One of the perks of working for IVP is that it is part of the SPCK Group, which means occasionally I find myself reading SPCK books on may way to or from work. One of these is Tim Farron’s new book, A Better Ambition: Confessions of a Faithful Liberal which has been somewhat overshadowed by the over-long David Cameron book, but is a beautiful bit of writing. Farron, for those who don’t know, is a Liberal Democrat (henceforth Lib Dem) Member of Parliament (henceforth MP) who served for two tumultuous years as leader of the Lib Dems, before stepping down. A Better Ambition is two books in one – the story of Tim Farron and especially his political life (which is by no means over), and a simple introduction to and clarion call for the classic tradition of English liberalism.
As a biography/memoir, A Better Ambition works well. Farron is likeable, writes well, and a pretty open book. Sometimes he is a bit too much of an open book – certainly some Christians will not appreciate his swearing and references to smoking – but this is a very honest book. Farron’s explanation of his own journey with faith, politics and self-understanding is fascinating, and endearingly self-deprecating: “Someone once said that ‘politics is showbiz for ugly people’ so maybe that explains why I went from that pretentious egocentric lifestyle to the one I currently have”, which is with reference to his musical career/talents, on which he comments “at 16 I had one of those reedy, pained and pretentious voices typical of the era – somewhere between David Sylvian and Morrissey, but, of course, much worse than either of them”. Hidden in amongst these humorous lines, however, are some relatively serious points. For example, “Most of those who were involved in student politics, I discovered, didn’t engage in real politics”. This self-awareness and simple calling a spade a spade is a hallmark of this book – but this should not be confused with simplicity. There is some serious thinking in this book.
Interwoven amongst reflections on his political career – not least his role as Lib Dem party leader, “No one (at least no one sane) is going to describe me as one of the great party leaders… however I am one of the few who achieved their major objective because, at the time of writing at least, the Lib Dems still exist!” – are helpful articulations of what Farron means by liberalism. Hint: more complex and attractive than you’d think. Despite historically not being someone who would vote Labour/Lib Dem (though I have), Farron’s presentation is incredibly well explained and attractive. For example, “To many, liberalism and Christianity seem strange bedfellows. I’ve never understood why this should be so. After all, those who founded the Liberal Party in the UK were mostly Christians”. Without spoiling the book, I’d suggest that for Christians in the UK (and perhaps beyond, but Farron is helpfully specific) it is worth reading for this set of ideas alone – I think Farron makes a great case for liberalism in the UK, particularly around issues of freedom of speech (for which Farron ultimately stepped down as leader – this story is fascinating but not the best part of the book in my opinion.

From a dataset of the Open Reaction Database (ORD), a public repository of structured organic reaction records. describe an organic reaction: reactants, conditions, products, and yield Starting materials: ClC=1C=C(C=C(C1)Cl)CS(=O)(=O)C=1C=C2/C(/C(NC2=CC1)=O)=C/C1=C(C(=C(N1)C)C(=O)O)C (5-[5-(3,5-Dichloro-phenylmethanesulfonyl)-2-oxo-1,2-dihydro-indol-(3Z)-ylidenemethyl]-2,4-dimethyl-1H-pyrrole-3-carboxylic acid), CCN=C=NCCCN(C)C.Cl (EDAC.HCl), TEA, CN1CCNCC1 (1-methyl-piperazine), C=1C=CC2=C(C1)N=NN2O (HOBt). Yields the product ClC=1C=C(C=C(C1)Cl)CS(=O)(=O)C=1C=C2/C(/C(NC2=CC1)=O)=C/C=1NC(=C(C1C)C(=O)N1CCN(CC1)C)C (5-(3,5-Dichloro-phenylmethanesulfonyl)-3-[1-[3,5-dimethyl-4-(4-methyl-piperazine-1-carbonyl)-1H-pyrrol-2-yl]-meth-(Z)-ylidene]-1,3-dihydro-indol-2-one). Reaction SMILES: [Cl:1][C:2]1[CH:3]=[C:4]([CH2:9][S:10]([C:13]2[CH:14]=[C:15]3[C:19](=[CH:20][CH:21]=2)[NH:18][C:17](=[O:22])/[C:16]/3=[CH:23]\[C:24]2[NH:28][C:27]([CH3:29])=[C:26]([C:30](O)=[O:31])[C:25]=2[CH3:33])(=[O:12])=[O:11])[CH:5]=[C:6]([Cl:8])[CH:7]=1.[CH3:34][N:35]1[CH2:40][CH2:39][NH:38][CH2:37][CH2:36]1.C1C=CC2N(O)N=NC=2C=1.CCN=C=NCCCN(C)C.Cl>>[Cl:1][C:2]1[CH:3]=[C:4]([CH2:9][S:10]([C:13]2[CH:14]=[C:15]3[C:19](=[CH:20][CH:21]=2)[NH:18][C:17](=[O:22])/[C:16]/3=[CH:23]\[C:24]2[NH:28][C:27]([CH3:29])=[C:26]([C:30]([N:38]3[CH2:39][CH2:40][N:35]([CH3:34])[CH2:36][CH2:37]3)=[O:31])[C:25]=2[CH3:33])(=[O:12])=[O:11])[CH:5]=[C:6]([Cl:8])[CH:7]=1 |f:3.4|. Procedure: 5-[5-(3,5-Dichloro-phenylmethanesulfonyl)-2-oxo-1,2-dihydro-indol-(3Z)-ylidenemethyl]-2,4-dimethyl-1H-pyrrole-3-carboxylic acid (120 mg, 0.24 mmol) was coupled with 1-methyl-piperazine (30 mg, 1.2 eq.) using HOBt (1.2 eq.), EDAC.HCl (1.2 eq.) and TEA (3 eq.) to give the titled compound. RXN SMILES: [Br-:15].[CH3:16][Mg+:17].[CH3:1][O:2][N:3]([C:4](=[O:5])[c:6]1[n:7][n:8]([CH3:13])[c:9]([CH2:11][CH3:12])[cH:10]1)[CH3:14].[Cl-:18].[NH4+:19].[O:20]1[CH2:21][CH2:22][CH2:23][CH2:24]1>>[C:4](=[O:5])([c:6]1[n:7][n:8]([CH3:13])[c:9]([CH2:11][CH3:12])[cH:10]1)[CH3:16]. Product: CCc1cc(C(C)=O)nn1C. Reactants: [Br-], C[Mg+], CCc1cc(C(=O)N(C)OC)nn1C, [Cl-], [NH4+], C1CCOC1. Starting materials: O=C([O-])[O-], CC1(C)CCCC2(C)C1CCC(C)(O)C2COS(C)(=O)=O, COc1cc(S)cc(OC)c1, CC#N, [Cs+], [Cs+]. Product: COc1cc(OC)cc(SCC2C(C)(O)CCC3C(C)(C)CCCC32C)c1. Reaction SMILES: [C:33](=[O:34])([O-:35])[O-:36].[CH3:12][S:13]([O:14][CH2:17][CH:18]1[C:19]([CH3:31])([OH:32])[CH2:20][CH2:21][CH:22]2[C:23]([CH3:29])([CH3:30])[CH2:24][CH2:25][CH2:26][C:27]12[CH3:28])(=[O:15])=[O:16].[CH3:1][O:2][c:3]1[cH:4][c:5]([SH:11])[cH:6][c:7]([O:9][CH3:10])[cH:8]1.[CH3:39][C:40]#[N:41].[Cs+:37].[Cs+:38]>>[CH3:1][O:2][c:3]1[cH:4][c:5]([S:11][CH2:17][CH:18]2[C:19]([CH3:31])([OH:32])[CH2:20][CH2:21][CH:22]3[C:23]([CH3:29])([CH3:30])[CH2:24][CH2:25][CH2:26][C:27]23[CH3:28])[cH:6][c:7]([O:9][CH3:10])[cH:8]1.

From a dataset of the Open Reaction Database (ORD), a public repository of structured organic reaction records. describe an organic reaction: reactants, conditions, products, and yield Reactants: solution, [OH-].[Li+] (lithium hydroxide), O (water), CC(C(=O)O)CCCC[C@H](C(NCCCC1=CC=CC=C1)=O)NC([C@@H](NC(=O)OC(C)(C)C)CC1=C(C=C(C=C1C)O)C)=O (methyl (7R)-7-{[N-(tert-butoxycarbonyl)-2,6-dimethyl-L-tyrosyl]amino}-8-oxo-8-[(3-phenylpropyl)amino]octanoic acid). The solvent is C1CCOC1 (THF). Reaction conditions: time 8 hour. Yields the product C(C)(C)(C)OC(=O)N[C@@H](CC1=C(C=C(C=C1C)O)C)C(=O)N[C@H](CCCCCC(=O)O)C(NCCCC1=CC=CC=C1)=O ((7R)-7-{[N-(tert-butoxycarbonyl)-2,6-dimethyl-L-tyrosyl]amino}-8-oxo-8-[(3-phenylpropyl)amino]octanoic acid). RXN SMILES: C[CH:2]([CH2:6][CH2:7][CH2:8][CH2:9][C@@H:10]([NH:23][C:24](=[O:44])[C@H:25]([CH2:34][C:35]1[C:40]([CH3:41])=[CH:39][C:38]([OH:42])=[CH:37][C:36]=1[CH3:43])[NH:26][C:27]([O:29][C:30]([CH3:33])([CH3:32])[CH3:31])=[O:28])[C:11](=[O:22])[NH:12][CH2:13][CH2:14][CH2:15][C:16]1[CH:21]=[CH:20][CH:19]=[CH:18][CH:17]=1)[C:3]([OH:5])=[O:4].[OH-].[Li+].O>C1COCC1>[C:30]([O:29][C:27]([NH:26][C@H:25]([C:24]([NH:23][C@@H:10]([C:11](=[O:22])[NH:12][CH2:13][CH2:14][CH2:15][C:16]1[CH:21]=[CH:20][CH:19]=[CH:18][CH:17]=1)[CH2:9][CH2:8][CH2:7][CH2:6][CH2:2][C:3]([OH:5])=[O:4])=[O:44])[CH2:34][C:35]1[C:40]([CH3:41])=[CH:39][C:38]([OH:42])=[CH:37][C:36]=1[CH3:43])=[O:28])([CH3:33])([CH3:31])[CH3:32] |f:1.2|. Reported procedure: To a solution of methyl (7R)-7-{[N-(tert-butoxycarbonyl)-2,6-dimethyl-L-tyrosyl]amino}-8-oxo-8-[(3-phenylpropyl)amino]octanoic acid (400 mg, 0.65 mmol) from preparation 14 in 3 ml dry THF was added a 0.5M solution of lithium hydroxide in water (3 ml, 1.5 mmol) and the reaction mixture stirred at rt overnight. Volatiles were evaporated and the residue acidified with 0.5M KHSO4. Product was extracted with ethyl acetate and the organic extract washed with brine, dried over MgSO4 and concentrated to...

It’s worth noting that alongside the humour and the political thoughtfulness there is a rich vein of faith in this book. The subtitle Confessions of a Faithful Liberal gives this away – Farron is up front and honest about his faith, explaining a number of his better known political choices, and demonstrating the beautiful simplicity of the gospel and the way that Christians can and should be involved with politics. With that in mind, this book would make a great read for Christians considering a political career/input, or those involved in pastoring them.
Overall, A Better Ambition is an excellent book and I’m glad to have read it. Whilst I don’t agree with Farron politically, he is very clearly a brother in Christ with some amusing and intelligent things to say. I came away from reading the book encouraged that he is involved in our national political life, and inspired to pray for more like him to enter politics from a range of party perspectives.